In particular, the town has indicated that the Brush Creek Road extension, which would link to U.S. Highway 6 and the three-way stop located at the entrance to Eagle Ranch on Capitol Street, must be completed as a part of the Haymeadow approval. Additionally, traffic improvements for several intersections along Sylvan Lake Road would be required to handle the additional traffic generated by the proposed development.

During his comments, Newman first addressed the issue of his personal bankruptcy filing in Florida, news that broke last month.

"I wanted to address it again to put away any concerns about Haymeadow," said Newman.

He said the severe decline in Florida real estate hit him personally and he has filed for Chapter 11 bankruptcy to reorganize his debts. "It is similar to General Motors, and I hope I come out of it as well as they did," said Newman.

Newman noted the Haymeadow project is 100 percent financed by his partner, Alan Cohen, the founder and former CEO of Andrx Pharmaceuticals. Cohen stepped down from the company in 2001.

"The project, as we have mentioned before, is 100 percent debt free," said Newman.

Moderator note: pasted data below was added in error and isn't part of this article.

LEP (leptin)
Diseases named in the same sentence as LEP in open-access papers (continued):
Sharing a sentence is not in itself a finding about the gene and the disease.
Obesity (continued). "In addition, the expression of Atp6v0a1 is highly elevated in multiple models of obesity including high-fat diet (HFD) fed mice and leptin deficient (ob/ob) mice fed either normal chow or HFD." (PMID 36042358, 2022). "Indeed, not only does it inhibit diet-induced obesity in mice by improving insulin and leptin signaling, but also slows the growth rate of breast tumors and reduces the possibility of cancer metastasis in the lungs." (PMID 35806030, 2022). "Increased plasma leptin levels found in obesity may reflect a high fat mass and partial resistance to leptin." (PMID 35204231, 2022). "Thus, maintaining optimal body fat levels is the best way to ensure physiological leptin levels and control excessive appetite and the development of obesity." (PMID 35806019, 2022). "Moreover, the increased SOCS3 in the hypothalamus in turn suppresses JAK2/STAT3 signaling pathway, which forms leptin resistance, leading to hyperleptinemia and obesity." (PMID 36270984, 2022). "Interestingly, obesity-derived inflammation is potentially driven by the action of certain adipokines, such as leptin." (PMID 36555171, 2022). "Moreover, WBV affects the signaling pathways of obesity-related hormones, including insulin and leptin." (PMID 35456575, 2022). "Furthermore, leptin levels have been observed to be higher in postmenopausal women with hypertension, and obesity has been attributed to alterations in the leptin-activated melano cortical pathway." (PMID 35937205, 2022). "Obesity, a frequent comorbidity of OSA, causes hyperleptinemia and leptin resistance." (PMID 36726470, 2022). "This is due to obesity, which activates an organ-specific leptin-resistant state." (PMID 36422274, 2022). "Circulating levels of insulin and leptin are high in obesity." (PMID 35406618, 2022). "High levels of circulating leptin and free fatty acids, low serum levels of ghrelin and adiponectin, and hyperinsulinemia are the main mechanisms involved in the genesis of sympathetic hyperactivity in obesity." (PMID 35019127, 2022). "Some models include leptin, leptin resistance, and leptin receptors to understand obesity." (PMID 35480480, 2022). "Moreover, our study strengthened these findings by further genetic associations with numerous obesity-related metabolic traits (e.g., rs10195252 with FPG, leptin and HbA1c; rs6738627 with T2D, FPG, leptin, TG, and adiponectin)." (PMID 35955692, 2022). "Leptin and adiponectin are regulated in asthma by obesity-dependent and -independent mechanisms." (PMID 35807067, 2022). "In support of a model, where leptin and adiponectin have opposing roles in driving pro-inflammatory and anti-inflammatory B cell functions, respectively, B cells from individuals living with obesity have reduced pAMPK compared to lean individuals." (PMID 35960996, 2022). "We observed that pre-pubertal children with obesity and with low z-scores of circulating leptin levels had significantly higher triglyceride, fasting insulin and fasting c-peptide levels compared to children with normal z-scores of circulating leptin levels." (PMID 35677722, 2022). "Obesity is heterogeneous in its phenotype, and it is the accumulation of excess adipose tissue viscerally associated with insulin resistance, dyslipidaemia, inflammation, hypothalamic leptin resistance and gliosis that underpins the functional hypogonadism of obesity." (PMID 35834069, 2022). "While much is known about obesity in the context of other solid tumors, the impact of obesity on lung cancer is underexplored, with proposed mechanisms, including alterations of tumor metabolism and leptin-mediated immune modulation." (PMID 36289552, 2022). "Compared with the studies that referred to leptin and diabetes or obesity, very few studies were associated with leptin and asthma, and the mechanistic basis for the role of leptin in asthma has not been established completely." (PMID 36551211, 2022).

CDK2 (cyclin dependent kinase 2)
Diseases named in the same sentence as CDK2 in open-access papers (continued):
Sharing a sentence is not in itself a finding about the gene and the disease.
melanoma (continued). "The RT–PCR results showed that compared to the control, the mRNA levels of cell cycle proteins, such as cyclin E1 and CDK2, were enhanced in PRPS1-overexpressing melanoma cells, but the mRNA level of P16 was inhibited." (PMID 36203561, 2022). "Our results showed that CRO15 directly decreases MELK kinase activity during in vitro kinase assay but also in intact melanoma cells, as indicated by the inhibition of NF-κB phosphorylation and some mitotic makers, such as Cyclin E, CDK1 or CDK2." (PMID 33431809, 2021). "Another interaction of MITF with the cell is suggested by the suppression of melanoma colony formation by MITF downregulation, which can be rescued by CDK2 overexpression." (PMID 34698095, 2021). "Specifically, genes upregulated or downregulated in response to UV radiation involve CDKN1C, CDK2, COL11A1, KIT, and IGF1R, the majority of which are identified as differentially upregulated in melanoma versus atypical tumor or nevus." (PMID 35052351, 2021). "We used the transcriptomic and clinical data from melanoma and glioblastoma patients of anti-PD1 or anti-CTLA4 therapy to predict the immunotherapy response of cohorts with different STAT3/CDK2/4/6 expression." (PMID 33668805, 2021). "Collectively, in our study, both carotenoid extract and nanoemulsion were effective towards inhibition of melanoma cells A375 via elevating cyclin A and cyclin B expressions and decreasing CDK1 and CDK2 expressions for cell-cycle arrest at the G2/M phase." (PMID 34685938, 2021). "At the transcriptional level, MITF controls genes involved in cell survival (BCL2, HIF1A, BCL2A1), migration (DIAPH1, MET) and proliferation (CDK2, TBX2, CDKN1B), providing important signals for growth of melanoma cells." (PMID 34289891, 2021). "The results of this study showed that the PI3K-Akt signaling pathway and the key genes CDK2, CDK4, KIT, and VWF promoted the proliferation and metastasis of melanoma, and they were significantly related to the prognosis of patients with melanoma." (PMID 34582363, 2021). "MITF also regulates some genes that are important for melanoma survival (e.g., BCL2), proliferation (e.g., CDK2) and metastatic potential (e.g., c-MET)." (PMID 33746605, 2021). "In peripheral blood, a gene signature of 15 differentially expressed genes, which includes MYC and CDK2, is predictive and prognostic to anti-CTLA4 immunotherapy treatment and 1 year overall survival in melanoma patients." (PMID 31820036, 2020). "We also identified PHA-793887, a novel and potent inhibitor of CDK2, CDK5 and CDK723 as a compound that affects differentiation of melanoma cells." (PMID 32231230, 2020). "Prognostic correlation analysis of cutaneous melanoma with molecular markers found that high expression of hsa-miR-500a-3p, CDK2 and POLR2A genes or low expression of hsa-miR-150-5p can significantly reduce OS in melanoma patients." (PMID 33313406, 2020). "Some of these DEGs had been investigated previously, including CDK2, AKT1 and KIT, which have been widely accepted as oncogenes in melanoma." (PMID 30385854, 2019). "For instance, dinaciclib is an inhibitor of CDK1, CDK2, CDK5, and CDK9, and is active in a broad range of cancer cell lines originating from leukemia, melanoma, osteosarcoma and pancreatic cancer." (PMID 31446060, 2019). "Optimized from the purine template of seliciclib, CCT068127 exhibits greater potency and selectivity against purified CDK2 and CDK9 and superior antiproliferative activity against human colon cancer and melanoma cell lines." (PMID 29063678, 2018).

Development vision

Newman said that since they first purchased the property in 2005, the Haymeadow team has demonstrated patience in proposing a development and willingness to listen to what is appropriate for the Eagle community, The result, he said, is the current proposal.

During the course of the sketch plan hearings, Newman noted that the town's desire to preserve wildlife and view corridors, cluster development and develop a large multi-use tract that would include a K-8th grade school site as well as accompanying athletic fields, will be accommodated as the project moves forward and those issues have resulted in the reduction of more than 100 units. Newman said the Haymeadow's new density is approximately 869 units because of the changes. He also cautioned that further reductions in density would likely threaten the economic viability of the proposal.